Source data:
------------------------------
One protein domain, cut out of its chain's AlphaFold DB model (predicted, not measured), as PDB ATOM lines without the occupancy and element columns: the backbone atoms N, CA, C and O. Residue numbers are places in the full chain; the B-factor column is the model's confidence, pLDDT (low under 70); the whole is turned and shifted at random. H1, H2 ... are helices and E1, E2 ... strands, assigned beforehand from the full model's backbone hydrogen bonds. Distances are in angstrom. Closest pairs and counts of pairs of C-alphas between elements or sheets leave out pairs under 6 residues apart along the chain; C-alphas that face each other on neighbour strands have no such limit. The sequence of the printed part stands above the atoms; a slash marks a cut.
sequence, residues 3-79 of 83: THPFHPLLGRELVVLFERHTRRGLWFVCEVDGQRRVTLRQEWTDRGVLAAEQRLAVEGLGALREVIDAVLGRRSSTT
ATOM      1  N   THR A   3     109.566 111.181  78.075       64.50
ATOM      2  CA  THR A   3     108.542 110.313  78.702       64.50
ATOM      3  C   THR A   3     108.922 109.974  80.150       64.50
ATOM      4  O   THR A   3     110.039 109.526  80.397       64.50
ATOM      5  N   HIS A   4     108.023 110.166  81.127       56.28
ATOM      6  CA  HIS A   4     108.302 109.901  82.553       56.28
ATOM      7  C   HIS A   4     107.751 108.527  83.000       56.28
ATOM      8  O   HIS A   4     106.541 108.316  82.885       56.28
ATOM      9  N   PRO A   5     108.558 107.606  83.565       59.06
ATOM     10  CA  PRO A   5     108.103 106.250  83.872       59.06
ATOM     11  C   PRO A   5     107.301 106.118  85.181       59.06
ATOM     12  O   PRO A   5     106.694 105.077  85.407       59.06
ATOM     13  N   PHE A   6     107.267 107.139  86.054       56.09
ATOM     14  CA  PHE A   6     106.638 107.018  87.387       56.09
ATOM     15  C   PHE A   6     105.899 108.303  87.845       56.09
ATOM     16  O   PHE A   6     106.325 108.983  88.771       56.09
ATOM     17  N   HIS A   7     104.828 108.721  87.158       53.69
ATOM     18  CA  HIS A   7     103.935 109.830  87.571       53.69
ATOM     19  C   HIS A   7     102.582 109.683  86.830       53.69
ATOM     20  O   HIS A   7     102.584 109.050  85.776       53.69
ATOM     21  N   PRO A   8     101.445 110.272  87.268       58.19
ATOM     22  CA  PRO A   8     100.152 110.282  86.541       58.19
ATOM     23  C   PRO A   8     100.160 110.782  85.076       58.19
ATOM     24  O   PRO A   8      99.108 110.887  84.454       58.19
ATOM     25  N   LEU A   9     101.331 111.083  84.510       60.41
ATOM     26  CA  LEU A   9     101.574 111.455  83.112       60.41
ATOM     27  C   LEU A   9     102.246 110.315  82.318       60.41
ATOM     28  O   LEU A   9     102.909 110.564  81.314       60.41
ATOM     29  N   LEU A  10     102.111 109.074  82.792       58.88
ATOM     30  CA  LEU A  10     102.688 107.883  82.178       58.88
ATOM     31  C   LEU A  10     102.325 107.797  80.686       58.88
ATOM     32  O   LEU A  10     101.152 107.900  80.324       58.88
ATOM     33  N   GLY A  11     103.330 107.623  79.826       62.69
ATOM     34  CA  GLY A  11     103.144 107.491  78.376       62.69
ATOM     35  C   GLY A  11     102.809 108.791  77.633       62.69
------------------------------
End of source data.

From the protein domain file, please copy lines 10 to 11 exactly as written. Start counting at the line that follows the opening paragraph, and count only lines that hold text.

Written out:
ATOM      9  N   PRO A   5     108.558 107.606  83.565       59.06
ATOM     10  CA  PRO A   5     108.103 106.250  83.872       59.06